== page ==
Be Proud of Your Build

Photo Courtesy: Annie Grevers

Be Proud of Your Build

By Maggie Lasto, Swimming World College Intern.

If you’re a female swimmer, chances are you aren’t as lean as Kendall Jenner or as short as Ariana Grande. In fact, you probably don’t look like most girls who come across your Instagram feed or your TV screen. It’s hard for you to go shopping, because clothes rarely fit right. You’re always getting your pants hemmed because while your thighs are too large, your waist is too tiny and your shirts don’t fit right because either your back is too wide or your arms are too toned. So many young swimmers grow up dealing with these frustrations, but there are also many reasons why they should be proud of their “swimmer’s body.” Here are seven reasons why you should be proud of your build.

1. No body looks the same


Photo Courtesy: Mike Krajewski

One thing you come to realize as a swimmer is that your body is built differently than other athletes. Maybe it’s your characteristically broad shoulders, your V-shaped torso, or your large thighs that allow you to constantly be identified as one. However, while swimmers may have a unique body type and can be picked out of a lineup among other athletes, every swimmer’s body is built completely differently.

You may notice a butterflyer by their cut abs, a breaststroker by their powerful thighs, or a freestyler by their exceptionally toned arms. Since each stroke emphasizes the use of certain muscle groups over others, specialization in a specific stroke will begin to shape the body in a different way. You can take a look at the different muscles activated in each stroke here. The repeated emphasis on some muscle groups but not others is often what creates each swimmer’s unique build.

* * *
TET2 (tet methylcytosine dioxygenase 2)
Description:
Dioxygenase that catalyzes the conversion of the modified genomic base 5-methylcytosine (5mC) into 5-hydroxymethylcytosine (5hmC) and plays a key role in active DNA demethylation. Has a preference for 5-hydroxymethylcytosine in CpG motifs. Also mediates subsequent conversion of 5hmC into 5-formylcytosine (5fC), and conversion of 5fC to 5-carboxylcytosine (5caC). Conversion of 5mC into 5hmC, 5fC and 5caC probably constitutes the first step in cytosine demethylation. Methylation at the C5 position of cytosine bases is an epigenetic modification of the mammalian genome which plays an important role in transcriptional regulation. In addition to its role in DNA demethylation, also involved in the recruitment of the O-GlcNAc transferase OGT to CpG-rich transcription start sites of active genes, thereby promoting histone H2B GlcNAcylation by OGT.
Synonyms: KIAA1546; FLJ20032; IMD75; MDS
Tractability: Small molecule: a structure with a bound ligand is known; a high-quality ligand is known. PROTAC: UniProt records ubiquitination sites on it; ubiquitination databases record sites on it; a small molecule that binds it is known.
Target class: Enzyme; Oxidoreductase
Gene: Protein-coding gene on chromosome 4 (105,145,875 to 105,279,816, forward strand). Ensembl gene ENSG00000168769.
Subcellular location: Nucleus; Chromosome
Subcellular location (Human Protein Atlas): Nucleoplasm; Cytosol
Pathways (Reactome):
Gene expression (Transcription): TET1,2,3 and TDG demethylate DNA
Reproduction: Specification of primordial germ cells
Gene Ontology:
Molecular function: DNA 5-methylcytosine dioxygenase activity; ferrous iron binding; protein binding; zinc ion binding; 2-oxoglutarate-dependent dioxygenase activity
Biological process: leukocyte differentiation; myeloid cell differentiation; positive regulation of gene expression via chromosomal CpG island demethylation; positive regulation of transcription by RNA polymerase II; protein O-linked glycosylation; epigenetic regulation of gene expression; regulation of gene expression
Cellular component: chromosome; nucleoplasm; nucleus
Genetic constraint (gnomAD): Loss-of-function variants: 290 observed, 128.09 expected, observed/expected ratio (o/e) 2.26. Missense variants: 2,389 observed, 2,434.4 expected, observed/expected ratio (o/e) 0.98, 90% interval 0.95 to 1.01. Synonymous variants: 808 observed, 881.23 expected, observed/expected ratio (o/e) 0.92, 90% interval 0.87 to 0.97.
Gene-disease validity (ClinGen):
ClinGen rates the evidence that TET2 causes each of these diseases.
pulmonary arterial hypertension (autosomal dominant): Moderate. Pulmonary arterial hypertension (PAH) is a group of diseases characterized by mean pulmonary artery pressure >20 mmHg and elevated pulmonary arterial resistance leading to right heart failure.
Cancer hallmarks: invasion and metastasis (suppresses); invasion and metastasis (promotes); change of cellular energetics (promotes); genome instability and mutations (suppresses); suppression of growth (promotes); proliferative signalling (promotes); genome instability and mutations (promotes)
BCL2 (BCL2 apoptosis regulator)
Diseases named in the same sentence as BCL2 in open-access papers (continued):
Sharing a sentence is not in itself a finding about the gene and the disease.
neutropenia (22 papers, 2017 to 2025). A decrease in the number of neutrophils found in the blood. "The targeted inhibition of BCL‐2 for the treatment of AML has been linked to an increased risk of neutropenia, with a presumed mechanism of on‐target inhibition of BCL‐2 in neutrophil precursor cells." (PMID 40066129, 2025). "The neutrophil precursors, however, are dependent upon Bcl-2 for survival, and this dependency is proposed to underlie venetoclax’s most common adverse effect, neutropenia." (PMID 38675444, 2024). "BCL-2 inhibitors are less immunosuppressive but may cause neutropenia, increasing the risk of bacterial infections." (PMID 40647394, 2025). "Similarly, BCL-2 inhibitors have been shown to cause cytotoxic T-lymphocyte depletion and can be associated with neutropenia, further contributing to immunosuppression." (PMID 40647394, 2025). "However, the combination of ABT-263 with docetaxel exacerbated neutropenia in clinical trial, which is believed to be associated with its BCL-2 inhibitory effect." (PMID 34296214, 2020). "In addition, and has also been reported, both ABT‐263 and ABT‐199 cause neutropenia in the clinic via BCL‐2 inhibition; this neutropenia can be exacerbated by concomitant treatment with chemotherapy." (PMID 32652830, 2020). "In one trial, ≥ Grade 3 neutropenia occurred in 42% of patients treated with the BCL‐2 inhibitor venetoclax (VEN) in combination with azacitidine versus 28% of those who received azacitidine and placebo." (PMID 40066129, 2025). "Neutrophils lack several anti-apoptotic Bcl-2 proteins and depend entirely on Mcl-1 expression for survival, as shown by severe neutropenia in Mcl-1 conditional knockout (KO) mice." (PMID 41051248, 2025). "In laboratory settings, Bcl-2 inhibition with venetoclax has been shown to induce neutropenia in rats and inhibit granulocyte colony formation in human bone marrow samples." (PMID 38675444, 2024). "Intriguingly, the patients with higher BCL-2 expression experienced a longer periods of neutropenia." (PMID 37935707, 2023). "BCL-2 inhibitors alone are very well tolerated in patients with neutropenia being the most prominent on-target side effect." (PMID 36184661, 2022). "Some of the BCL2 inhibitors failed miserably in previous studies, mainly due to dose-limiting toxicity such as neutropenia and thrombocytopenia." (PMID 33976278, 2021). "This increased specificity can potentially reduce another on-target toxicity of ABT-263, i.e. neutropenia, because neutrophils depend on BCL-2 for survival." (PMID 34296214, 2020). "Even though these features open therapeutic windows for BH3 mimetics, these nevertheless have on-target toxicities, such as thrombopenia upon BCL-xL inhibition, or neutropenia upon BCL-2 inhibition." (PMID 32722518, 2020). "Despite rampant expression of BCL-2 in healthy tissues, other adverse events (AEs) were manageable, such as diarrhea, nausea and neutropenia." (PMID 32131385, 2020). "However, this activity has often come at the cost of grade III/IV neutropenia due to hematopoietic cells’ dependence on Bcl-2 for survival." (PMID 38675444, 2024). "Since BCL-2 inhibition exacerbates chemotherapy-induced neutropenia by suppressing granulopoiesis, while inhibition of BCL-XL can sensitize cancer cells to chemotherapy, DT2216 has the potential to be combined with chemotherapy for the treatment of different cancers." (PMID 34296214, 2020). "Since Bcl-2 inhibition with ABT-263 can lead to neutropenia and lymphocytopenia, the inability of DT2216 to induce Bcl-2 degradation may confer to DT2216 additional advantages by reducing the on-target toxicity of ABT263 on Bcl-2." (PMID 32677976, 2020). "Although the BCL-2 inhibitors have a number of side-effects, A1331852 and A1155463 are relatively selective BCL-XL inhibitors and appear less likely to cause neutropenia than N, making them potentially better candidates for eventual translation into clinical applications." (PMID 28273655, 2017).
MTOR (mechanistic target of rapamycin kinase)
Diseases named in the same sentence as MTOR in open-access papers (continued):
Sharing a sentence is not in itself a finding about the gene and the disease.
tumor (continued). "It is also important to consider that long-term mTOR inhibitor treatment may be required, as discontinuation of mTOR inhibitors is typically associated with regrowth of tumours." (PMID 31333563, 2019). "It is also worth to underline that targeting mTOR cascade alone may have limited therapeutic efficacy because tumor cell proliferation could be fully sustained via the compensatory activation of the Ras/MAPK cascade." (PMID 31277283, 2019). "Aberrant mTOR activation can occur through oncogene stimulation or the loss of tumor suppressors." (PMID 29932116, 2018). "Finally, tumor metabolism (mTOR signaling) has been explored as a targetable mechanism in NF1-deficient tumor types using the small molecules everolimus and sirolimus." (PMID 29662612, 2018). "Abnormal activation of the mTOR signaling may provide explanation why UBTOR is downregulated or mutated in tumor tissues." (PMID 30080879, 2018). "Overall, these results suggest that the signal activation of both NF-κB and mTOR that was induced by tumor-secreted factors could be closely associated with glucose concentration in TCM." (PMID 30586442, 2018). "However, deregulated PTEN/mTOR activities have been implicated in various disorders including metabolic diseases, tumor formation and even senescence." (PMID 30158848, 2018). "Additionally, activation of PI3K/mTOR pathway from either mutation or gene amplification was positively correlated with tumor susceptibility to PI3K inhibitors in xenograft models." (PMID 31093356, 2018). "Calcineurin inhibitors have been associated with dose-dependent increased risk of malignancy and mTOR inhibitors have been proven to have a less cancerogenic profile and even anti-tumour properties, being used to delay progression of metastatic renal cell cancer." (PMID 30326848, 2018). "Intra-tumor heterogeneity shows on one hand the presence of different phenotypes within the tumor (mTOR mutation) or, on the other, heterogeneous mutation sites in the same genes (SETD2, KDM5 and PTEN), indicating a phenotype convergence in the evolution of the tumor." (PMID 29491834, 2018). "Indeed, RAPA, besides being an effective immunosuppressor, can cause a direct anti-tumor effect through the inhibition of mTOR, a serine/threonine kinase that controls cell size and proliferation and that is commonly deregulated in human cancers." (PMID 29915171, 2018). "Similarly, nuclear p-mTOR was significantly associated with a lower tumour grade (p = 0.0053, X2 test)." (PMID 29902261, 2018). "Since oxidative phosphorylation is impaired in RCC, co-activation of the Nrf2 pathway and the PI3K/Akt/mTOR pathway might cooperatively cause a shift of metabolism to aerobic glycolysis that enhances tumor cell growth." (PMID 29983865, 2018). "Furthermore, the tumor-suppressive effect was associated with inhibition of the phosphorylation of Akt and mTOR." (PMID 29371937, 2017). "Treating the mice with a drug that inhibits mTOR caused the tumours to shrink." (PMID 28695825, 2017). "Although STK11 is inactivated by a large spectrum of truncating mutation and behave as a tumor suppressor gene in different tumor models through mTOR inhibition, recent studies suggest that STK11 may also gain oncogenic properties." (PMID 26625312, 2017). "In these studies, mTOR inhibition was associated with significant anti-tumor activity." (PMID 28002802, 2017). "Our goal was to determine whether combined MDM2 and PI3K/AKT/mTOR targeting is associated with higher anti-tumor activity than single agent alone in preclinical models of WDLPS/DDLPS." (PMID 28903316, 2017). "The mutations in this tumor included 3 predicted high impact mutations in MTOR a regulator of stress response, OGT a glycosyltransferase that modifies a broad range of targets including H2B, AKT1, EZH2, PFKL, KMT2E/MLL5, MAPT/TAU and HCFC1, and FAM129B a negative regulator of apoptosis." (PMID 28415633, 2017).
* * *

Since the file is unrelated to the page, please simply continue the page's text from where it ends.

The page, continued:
However, it is unrealistic to assume that every butterflyer would look like Michael Phelps and every breaststroker like Lily King. Our bodies are constantly changing and are impacted in all sorts of ways. Height, food consumption and genetics are just a few variables that have major impacts on our bodies. It is important to realize that no body looks the same, no matter if you’re a swimmer or not.

2. Others wish they had it


Photo Courtesy: Instagram, @tyrsport

One of the reasons why swimmers are identified so easily is because people are envious of them. Their ripped muscles and toned physique are something many people strive for. Swimmers even have the terms “swimmer’s shoulders” and “swimmer’s body” coined after them because their distinct look is something many find attractive.

3. It shows dedication

melanie-wright-2015 (1)

Photo Courtesy: Swimming Australia

The reason your body looks the way it does is because you’ve worked hard for it. All the hours spent training in the water and the weight room – all the sweat and tears you’ve lost – have a purpose. Others aren’t willing to dedicate so much of their lives to making themselves stronger. Gold medalist Melanie Wright prepared for the Olympics by training 35 hours a week while completing multiple dryland and swim sessions. Your body is a representation of your dedication. Be proud of that. Working hard isn’t easy.

4. It’s healthy


Photo Courtesy: Pexels

Swimmers are among the healthiest people out there. Swimming is known as one of best forms of exercise, because it works the entire body inside and out while putting less stress on the joints. Checking heart rates and working to strengthen lung capacities are two key components at swim practice. Swimmers are proof that you can push your body past its expected limits. Here are 12 reasons why engaging in the act of swimming is beneficial to the body.

5. You can eat a ton


Photo Courtesy: pexels